Inside Opinion

What's on the minds of Tacoma News Tribune editorial writers

NOTICE: Inside Opinion has moved.

With the launch of our new website, we've moved Inside Opinion.
Visit the new section.

Thank Chris Gregoire for ending Tacoma’s pointless strike

Post by TNT Editorial Board / The News Tribune on Sep. 24, 2011 at 5:01 pm with 4 Comments »
September 23, 2011 5:06 pm

This editorial will appear in tomorrow’s print edition.

An old conspiracy theory holds that the Washington Education Association – the state teachers union – targets a school district every so often and urges its local union affiliate to stage a bruising strike.

The resulting school closure is as much a display of raw power – a cautionary tale for other districts and the Legislature – as it is a quarrel over the terms of a contract.

We’ve never seen proof, but the strike in Tacoma certainly doesn’t weaken the theory.

The final contract agreement – forcefully brokered by Gov. Chris Gregoire on Wednesday – was no great coup for either the Tacoma Education Association or the school district.

The 2011 Legislature had ordained a 1.9 percent cut in teacher compensation, and it eliminated funding earmarked for holding down class size. In the end, the TEA – which had sought reductions in class sizes – more or less hung on to the status quo, though it gave up a training day that translated into a .5 percent pay cut.

The real flash point was the district’s insistence that administrators be allowed more discretion over which schools teachers are assigned. The union insisted on a traditional system that emphasized seniority.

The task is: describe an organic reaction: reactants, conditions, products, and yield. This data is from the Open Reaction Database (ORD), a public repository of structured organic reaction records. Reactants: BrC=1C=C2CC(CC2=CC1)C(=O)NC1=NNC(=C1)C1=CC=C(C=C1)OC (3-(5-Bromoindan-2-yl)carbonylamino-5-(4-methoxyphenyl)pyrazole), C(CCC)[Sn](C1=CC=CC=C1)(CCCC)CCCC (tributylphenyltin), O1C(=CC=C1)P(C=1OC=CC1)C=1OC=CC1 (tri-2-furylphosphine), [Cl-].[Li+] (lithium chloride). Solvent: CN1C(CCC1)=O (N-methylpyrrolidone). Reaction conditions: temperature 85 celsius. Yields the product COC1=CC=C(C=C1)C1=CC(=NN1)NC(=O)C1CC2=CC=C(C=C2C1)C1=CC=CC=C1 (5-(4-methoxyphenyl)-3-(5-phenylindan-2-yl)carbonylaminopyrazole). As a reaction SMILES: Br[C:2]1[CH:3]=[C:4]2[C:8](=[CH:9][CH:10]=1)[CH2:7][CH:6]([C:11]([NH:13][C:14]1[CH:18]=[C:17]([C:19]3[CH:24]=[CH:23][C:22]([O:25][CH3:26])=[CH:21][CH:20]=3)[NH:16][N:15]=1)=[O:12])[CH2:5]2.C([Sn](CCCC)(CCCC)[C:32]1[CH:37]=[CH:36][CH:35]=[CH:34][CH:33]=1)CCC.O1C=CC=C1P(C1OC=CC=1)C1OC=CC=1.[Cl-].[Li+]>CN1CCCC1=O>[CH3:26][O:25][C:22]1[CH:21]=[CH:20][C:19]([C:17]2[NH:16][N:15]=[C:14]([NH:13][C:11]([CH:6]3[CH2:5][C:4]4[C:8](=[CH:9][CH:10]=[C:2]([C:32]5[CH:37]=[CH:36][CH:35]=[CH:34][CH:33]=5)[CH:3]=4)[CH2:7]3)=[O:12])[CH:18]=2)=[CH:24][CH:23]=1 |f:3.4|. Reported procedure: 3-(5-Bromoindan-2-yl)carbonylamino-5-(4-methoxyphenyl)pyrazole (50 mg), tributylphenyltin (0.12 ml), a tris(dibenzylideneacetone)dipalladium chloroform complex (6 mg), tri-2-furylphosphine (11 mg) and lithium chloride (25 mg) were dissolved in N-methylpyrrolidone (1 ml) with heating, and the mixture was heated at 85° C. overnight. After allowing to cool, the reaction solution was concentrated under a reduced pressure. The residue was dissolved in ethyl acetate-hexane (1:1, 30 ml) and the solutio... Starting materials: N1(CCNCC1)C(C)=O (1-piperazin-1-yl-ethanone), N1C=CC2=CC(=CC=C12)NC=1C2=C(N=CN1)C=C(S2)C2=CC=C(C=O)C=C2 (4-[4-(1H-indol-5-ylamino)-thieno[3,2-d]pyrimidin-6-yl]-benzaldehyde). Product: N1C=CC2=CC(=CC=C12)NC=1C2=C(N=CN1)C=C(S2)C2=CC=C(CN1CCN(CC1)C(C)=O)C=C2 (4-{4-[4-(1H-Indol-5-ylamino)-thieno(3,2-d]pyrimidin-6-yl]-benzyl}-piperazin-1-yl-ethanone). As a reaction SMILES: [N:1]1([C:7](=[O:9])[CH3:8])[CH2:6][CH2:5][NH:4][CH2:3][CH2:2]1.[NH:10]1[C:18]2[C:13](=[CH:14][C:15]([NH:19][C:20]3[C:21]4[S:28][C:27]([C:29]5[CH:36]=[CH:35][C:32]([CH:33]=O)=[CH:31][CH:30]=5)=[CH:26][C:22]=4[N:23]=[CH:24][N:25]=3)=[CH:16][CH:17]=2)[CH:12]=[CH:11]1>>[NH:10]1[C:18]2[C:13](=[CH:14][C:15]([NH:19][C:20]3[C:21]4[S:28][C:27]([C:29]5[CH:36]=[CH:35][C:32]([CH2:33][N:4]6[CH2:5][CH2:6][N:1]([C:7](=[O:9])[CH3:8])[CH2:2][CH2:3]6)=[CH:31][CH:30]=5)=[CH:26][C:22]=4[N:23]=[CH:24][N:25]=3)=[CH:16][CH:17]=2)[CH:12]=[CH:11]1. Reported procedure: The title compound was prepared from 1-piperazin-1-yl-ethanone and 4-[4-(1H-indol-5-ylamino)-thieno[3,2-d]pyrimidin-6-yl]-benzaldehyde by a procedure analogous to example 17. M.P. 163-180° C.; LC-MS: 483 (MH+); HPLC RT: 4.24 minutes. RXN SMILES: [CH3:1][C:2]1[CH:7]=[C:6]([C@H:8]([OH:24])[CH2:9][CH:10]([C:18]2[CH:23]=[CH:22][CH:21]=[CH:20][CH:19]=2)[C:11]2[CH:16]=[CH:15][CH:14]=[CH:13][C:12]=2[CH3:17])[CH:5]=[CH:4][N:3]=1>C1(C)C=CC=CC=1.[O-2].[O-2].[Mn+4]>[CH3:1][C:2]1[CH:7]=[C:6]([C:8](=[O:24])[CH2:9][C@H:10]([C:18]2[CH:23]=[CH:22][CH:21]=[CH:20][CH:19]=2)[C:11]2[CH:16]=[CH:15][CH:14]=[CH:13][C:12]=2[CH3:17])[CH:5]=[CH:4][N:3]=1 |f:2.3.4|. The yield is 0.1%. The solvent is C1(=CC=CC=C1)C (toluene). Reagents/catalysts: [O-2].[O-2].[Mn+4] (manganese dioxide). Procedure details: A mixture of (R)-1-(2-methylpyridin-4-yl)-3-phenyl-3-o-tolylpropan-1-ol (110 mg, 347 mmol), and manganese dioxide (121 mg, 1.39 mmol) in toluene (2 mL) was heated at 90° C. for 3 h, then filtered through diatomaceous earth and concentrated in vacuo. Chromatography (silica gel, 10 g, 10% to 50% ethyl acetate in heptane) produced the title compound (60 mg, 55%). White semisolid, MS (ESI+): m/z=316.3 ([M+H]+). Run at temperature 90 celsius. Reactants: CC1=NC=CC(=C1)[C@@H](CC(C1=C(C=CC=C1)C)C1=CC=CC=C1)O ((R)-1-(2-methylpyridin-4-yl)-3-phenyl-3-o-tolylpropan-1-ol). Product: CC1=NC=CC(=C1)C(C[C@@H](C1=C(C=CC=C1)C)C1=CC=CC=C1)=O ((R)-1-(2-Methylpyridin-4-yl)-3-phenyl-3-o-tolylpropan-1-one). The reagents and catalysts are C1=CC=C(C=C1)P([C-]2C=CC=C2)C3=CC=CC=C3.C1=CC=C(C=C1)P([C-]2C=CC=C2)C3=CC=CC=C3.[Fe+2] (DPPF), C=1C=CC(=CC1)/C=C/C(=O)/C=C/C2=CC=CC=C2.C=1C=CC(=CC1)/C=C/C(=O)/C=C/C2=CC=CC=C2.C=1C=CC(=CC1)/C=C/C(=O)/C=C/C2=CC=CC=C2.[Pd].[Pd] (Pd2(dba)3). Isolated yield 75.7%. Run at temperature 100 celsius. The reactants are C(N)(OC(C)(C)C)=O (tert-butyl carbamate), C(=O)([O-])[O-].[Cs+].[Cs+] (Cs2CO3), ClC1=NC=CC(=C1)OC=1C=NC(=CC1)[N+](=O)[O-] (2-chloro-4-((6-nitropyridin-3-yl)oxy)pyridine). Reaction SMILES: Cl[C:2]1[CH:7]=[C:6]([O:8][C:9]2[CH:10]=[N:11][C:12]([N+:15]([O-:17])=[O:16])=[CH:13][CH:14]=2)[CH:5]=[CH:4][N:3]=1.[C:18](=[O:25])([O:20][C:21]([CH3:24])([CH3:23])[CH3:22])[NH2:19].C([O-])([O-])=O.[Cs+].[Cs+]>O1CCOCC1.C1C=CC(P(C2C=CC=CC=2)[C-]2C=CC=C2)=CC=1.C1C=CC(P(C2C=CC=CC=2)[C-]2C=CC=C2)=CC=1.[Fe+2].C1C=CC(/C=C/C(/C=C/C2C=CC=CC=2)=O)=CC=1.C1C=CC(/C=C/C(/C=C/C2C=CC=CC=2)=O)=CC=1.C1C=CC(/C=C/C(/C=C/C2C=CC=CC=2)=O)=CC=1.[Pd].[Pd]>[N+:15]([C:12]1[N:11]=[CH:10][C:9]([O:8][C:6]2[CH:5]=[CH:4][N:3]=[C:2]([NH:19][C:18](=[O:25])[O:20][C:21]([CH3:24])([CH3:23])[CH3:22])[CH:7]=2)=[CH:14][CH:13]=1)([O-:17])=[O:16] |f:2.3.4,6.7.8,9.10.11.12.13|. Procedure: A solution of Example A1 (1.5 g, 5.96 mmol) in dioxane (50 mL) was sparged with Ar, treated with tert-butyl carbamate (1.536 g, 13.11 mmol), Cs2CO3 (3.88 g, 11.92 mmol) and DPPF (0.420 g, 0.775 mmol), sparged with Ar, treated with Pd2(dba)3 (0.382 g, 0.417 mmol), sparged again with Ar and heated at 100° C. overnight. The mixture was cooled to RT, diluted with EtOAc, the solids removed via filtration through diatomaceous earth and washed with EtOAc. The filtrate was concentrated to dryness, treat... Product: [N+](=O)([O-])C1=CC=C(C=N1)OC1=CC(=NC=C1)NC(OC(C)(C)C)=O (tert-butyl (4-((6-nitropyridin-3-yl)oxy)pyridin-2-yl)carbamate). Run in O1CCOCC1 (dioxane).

At Gregoire’s prodding, the two sides agreed to the creation of a committee that will study the options and adopt a new assignment policy. Under the agreement, seniority reportedly will not be a dominant factor.

There’s no reason these reasonable compromises couldn’t have been reached earlier, without the governor’s intervention. More to the point, there’s no reason they couldn’t have been reached by bargaining into the school year, without striking and without creating child-care crises in homes across the city.

So what was the point of the strike? A suspicious soul might conclude that the strike itself was the point of the strike – that the union closed the schools to show that it could close the schools.

The Legislature itself bears much of the responsibility for this debacle.